Planting Date and Method of Planting
It is usually the case that choice of planting date and method of planting will be dictated by markets, weather, labor availability, and other factors. However, for key insect pests with potential to cause serious damage, growers should consider a planting date to grow the crop “outside the pest window” and also transplanting over direct-seeding to promote early, vigorous growth.
The timing of crop development can have a great effect on it’s susceptibility to insect pests. For many pest and crop systems, planting date will dictate whether or not a pest will be present in sufficient numbers to become a problem. For example, if a pest insect emerges in the spring and finds very few host crops available, chances are a majority of the pest population will be attracted to the available hosts and will cause damage to these crops. If, however, there are many crop and non-crop host plants available in early spring, then the pests will be more likely to disperse more widely and the chances of damage occurring on any one crop will be reduced.
Figure 3: Onion thrips (Thrips tabaci) nymphs in new growth, between onion leaves. Photo Credit: Whitney Cranshaw, Colorado State University, ipmimages.org
Figure 4: Adult and immature thrips (Thrips tabaci). The adult on left has four wings lined with long hairs. Immatures are wingless and generally are light colored. Immatures are generally light colored without wings. Adults vary in color and have four wings lined with long hairs. Photo Credit: Alton N. Sparks, Jr., University of Georgia, ipmimages.org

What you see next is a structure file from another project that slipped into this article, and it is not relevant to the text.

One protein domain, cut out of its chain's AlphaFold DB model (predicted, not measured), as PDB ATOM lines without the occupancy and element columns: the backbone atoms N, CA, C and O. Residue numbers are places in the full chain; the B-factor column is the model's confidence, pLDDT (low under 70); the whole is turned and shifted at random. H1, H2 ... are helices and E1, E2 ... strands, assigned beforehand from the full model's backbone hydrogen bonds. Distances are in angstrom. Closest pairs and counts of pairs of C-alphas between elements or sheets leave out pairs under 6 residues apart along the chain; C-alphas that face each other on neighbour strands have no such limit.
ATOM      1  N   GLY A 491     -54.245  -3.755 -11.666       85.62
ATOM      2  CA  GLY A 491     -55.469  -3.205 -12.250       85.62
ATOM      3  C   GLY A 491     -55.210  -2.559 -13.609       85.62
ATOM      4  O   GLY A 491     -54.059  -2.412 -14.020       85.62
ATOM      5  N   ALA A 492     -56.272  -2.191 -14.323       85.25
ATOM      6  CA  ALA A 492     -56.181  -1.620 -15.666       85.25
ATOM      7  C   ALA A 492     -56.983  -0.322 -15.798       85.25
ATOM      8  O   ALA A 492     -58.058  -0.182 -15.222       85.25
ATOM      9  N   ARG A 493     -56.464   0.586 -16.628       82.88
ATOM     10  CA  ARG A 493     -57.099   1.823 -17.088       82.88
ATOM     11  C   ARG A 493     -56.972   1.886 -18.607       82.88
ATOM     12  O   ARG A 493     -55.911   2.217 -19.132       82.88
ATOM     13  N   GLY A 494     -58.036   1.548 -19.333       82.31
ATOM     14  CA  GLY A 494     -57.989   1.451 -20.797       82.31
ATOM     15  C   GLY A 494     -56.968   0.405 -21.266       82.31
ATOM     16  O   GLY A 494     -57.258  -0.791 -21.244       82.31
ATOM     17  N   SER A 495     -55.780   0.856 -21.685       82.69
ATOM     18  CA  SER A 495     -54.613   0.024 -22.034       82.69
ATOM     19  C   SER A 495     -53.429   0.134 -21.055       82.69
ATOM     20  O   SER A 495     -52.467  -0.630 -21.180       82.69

Thrips, for example, often infest early-planted crops in high numbers but are less of a problem on later planted crops. For some insects, planting a crop early and getting ahead of the problem (crop gets to a less or non-susceptible physiological stage) can be a practical solution to management. For example, corn earworm on sweet corn is less of a problem in early-planted crops. On the other hand, squash bugs tend to be less of a problem if planting can be delayed until the over-wintering bugs have died off. Farmers can experiment with different planting dates and then adjust planting schedules accordingly to avoid peak pressure (balancing with market demands for availability of that crop).
The method of planting – direct-seeded vs. transplants – can also affect a crop’s ability to resist pests. Direct-seeded crops require optimal growing conditions to emerge quickly and grow fast. The use of transplants, when possible, can speed crop development and make them more tolerant of pest attack. Plants under environmental stress are struggling to survive and often are more attractive to insect pests and less tolerant of feeding damage. If transplants are used for annual crops, keep in mind that organic seedlings are required.
References and Citations
Phillips, M. (2005). The apple grower: A guide for the organic orchardist. Chelsea Green Publishers, White River Jct., VT.